Social media is, or should be, an important element of almost any company’s marketing and communication strategy today. The development of a social media strategy is the same as creating a strategy for any other marketing and communications channel, with the exception that once the message is in the social media space, it is far easier to comment, forward and challenge than in more traditional media. Of more interest are the critical success factors in the social media platform. I would suggest that there are several to consider:

    • Audience and customers being reached by the social media and its fit with the company’s target audience, broadly and for targeted segments of the audience
    • The ability to track the reactions and results of the social media on achieving the desired outcomes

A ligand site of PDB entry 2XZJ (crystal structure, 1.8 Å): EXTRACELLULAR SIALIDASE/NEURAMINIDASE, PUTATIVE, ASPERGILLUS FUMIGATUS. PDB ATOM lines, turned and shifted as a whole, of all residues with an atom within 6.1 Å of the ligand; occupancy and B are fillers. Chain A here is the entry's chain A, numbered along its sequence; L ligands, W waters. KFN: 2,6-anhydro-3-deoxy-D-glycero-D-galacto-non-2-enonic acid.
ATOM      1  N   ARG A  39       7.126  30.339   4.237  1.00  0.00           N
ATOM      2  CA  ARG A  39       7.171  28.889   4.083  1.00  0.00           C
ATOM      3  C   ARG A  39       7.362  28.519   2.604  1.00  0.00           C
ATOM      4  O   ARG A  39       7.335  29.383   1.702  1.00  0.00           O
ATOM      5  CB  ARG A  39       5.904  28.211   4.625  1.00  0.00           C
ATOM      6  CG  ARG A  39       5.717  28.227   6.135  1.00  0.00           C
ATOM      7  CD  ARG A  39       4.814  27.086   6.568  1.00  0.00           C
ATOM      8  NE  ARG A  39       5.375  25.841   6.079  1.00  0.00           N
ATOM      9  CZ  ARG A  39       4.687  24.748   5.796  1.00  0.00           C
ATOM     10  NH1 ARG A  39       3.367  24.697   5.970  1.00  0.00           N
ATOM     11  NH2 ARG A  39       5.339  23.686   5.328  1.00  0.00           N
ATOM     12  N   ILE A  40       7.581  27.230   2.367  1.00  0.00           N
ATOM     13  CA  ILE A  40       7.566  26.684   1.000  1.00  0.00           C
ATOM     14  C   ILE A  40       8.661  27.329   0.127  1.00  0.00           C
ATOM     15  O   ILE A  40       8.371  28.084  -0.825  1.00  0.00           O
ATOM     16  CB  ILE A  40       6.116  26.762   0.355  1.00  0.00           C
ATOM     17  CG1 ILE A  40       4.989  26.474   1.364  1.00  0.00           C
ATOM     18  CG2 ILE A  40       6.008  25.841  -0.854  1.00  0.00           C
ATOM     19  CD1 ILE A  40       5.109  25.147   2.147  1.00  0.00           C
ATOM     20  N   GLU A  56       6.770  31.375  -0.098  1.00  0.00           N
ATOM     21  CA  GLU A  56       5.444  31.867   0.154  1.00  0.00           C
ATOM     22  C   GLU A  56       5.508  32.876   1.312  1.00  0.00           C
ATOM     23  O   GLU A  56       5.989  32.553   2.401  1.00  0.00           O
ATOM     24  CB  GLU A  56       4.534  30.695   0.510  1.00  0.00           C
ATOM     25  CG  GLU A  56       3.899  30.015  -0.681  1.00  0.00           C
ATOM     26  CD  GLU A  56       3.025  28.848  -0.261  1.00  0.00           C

• The positive viral impact of the company’s use of social media
    • Traditional brand awareness measures
    • Increase in net promoters of the company and a decrease in detractors
    • Degree of control over the messages
    • Ability to measure results. What kind of companies – B 2 B, B 2 C, C 2 C or P 2 P – do you think would be the most benefitted from the social media platforms?

    Since social media is primarily an individual activity today, with the company portion being outreach to individuals, I believe that B2C, C2C and P2P companies will benefit the most from social media. As social media continues to evolve, it may be a good channel for B2B, but not at the moment.

  • Both Twitter and Facebook played a starring role in the online campaign strategy that helped sweep Barack Obama to victory in the presidential race. But like Mr. Obama, social networks have also generated great expectations along the way on which they must now deliver. How should they prove to the world that they are here to stay and demonstrate that they are capable of generating the returns that justify the lofty valuations investors have given them?